Science

Marine Life Conservation Groups See a Swell of Donations After Reports Suggest Trump Hates Sharks

People hold a sign that says “Sharks need our protection.”
Shark populations are rapidly dwindling worldwide.
Juan Cevallos/AFP/Getty Images

Marine life conservancy groups have seen an uptick of donations after a tabloid report claimed the president of the United States told his former porn star mistress that he hoped “all the sharks die.”

Last week, the Wall Street Journal reported that President Trump’s lawyer had arranged a $130,000 payout to porn star Stormy Daniels prior to the last election as part of a deal that she would not publicly discuss an alleged affair she had with Trump in 2006. In Touch, a gossip magazine, then published an interview from 2011 in which Daniels discussed the supposed relationship in odd and agonizing detail. She claims that she was at one point at the Beverley Hills Hotel dining on swordfish with Trump while he was watching Shark Week:

He is obsessed with sharks. Terrified of sharks. He was like, “I donate to all these charities and I would never donate to any charity that helps sharks. I hope all the sharks die.” He was like riveted. He was like obsessed. It’s so strange, I know.

As Slate’s Susan Matthews points out, the anecdote may not be all that surprising, since Trump has publicly voiced his eccentric animosity toward the sea creature in the past:

MarketWatch reported that in the days since the interview was published, leaders from the Atlantic White Shark Conservancy and the Sea Shepherd Conservation Society have noticed a flood of donations from first-time donors in Trump’s name or otherwise referencing his alleged comments. The Verge added that the WildAid program Shark Savers has also seen a recent charity bump.

The Shark Research Institute also claims that Lola, a 13-foot female white shark last seen near Mexico, was adopted under Trump’s name over the weekend. The institute’s director told Newsweek that, even though Lola is “a very pretty shark,” he does not believe the president was the actual benefactor.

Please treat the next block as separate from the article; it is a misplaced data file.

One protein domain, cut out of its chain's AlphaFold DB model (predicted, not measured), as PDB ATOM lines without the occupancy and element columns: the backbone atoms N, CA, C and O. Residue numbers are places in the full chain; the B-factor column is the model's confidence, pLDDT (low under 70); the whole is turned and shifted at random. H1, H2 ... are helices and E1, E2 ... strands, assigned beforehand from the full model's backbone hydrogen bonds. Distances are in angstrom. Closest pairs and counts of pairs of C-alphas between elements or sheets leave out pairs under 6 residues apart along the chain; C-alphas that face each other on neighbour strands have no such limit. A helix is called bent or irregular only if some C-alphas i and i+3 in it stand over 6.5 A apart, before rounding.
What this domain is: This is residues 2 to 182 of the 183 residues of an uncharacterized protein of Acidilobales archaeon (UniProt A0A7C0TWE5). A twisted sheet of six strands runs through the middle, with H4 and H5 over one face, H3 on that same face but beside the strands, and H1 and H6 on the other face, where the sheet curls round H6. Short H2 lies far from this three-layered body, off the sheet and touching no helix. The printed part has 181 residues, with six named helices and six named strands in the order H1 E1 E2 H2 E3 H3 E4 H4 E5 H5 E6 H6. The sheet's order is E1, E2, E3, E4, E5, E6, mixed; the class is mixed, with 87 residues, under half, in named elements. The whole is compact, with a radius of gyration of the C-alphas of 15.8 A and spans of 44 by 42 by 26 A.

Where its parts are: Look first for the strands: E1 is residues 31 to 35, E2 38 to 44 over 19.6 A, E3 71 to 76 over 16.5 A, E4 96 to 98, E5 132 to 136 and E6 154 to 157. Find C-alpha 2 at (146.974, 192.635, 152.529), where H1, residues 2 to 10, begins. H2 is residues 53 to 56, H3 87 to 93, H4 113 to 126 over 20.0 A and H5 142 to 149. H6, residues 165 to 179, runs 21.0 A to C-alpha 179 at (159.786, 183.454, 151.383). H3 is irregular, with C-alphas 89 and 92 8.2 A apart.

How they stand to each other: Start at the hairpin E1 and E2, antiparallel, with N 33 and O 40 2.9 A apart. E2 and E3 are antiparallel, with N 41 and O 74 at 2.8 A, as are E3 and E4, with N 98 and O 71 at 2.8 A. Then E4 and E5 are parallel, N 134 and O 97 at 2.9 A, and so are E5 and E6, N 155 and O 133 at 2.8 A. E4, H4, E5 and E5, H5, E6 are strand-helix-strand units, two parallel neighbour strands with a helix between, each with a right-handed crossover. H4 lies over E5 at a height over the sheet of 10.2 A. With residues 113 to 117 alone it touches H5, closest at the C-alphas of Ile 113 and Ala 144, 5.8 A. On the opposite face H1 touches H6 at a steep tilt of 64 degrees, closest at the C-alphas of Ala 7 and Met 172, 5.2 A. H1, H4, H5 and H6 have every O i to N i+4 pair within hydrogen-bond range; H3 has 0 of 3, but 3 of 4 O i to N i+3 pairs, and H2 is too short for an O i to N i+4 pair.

Twitter users have also been soliciting donations for the aquatic cause:

Paul Watson, founder of the Sea Shepherd Conservation Society, told Slate, “People have been asking me what [the president’s comments] means for donations. That’s not the most important thing—the important thing is that we’re killing 75 million sharks a year. We’re collapsing the ecological diversity of the oceans.” Watson also argues that the administration’s plans to weaken Obama-era offshore drilling bans will further hurt marine life, and said, “It’s almost as if the president looks at environmentalists as enemies.”

The World Wildlife Foundation notes that shark populations are rapidly declining on a global scale mainly due to high demand for the meat and fins. The absence of large sharks, scientists say, has ramifications farther down the marine food chain as their prey—skates, rays, and smaller sharks—are now far more numerous and have been decimating scallop beds along the Eastern seaboard.

An average of six people in the entire world died every year from 2005 to 2014 due to shark attacks. Roughly one person in the U.S. suffers from a fatal attack every year, lower than the rate for death by balloons, televisions, and vending machines.

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Aaron Mak

Aaron Mak writes about technology for Slate.